Given that Massachusetts has a host of creditor's remedies it might be in your businesses' best interest to strongly consider a trustee or bank attachment to assist you in securing the monies you are owed. Massachusetts rules of civil procedure have a number of provisions that allow the use of trustee or bank attachment procedures in certain circumstances.
A. Trustee Process Attachments without notice. As a creditor, the best strategy to employ to get your money is to put as much leverage on the defendant as possible, particularly at the beginning of a case. As a creditor's attorney over many years, I am all too familiar with the ongoing concern that assets will dissipate over time in many instances. For this reason, a no-notice or ex parte trustee attachment is an excellent remedy to use as it permits your business to essentially "freeze" your adversary's bank account. Under Massachusetts Rules of civil procedure there are two ways to do this-with notice and without notice. As a creditor, you always want to put yourself in a position of moving forward on an ex parte or no notice basis as it is this gives you a distinct advantage of freezing a bank account or accounts at any point during legal action. As funds can be moved in a matter of minutes in this day of electronic banking, positioning your case to qualify as a no-notice motion is essential. Keep in mind, however, that in order to move without notice against a debtor's bank account you need to be able to show that you have facts that establish that there is a "clear danger" that the debtor will transfer, assign and/or conceal the funds your company is seeking to attach.
B. How to prove "clear and convincing danger." This will, of course, vary from case to case but suffice to say that you need to demonstrate facts which show fraud, misrepresentation or some other kind of bad or dishonest business practice that would allow the court to find that if you did not get a trustee attachment that your legal rights would be jeopardized. From past experience, if a creditor demonstrates that the other party has broken an agreement, has concealed money, has gone in and out of bankruptcy to avoid creditors and/or has falsified documents this is usually enough to get over the threshold to get the attachment without notice. The other two factors that must be shown include a reasonable likelihood of success on the merits of your claim and that there is no liability insurance to cover your businesses' claim.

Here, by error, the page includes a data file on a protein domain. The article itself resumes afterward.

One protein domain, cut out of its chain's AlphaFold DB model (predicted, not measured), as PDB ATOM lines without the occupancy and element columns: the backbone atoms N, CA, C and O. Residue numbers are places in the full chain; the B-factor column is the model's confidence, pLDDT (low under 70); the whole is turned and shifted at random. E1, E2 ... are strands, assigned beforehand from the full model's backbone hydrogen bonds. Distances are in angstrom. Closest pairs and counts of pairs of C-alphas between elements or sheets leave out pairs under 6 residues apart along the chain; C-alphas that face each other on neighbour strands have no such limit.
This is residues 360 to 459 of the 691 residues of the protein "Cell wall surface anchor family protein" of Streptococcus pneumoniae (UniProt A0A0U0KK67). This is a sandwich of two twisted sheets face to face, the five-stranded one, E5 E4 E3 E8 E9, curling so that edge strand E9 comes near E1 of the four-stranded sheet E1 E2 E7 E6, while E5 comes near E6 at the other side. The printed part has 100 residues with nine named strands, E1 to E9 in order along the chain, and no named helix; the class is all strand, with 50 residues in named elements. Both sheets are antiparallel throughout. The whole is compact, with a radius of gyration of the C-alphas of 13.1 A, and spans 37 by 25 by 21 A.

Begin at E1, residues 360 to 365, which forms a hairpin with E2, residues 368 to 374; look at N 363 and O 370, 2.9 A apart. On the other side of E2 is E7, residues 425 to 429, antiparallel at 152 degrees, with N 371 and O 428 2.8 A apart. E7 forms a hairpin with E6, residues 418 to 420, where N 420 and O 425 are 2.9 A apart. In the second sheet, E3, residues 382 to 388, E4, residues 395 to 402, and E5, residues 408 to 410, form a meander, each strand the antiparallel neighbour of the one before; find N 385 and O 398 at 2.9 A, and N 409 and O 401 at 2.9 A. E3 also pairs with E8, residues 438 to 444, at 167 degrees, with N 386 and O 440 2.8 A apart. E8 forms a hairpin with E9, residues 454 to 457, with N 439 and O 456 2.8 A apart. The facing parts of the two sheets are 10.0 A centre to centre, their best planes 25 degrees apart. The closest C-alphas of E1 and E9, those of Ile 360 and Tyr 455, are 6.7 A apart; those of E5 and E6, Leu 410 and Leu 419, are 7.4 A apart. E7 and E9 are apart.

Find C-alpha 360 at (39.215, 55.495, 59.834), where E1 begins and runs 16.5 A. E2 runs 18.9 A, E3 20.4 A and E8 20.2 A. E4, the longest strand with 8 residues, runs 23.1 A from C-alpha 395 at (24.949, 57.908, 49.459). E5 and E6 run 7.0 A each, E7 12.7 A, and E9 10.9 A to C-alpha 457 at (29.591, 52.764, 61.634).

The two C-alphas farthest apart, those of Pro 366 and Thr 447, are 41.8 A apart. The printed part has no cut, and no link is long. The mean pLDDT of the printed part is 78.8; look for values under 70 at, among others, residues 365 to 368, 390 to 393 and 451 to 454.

C. The filing of a complaint motion and affidavit. To avail yourself of this remedy you must first file a complaint in court to be accompanied by a motion to attach without notice. In support of those papers, you are required to file an affidavit by a person who has the most first- hand knowledge of the case. The affidavit is the most important piece of the puzzle because it tells the court why it should grant an attachment of a debtor's bank account without notice to the debtor. This is your opportunity to tell your story in a factual way as to why a no notice attachment should be allowed given the presence of the various factors discussed above. Quite often, I will have clients append to their affidavits certain material documents ( i.e. letter from the debtor) that will work to enhance, clarify and objectify the assertions raised in the affidavit. For example, if you state in your affidavit that the debtor broke an agreement with you to make payments and did so on several occasions then it would behoove you to attach any letters from the debtor that prove this point. Even text messages and emails can be used for support in these situations.
D. Property exempted from the Trustee process. While the rules permit for wide latitude for trustee attachments with or without notice there are certain kinds of property which cannot be attached and those are listed under G.L.c.246, section 32 to include monies in payroll designated accounts and monies that are being held in the hands of a public officer to name a few.
E. Trustee attachments with notice. As an alternative to bank attachments without notice are bank attachments with notice. All this means is that you notify the debtor in advance of your intention to file such a motion to attach. In some cases, particularly where you are seeking recovery against a larger company the apprehension of having the money be transferred or depleted is not the same for obvious reasons. And, moreover, the threshold to get a bank attachment with notice is much easier as it only considers two factors: 1. Your reasonable likelihood of success on the merits and 2. That the debtor does not maintain liability insurance to cover the monies sought on the attachment. A creditor is not required to show a "clear and convincing danger" when seeking a bank attachment with notice.
Once again, trustee/bank attachments are a very effective way to gain leverage on any debtor and, if successful, more often than not force a quick resolution to any case. To avail yourself of this effective remedy you must receive the best professional guidance and experience to assist you. At the Katz Law Group, we have helped hundreds upon hundreds of creditors successfully attach debtor's bank accounts without notice under the appropriate circumstances and we have been doing it for 36 years. We know how to position our clients' cases to get the maximum recovery in each and every case. Please feel free to call us at 508-480-8202 to assist you in recovering your money.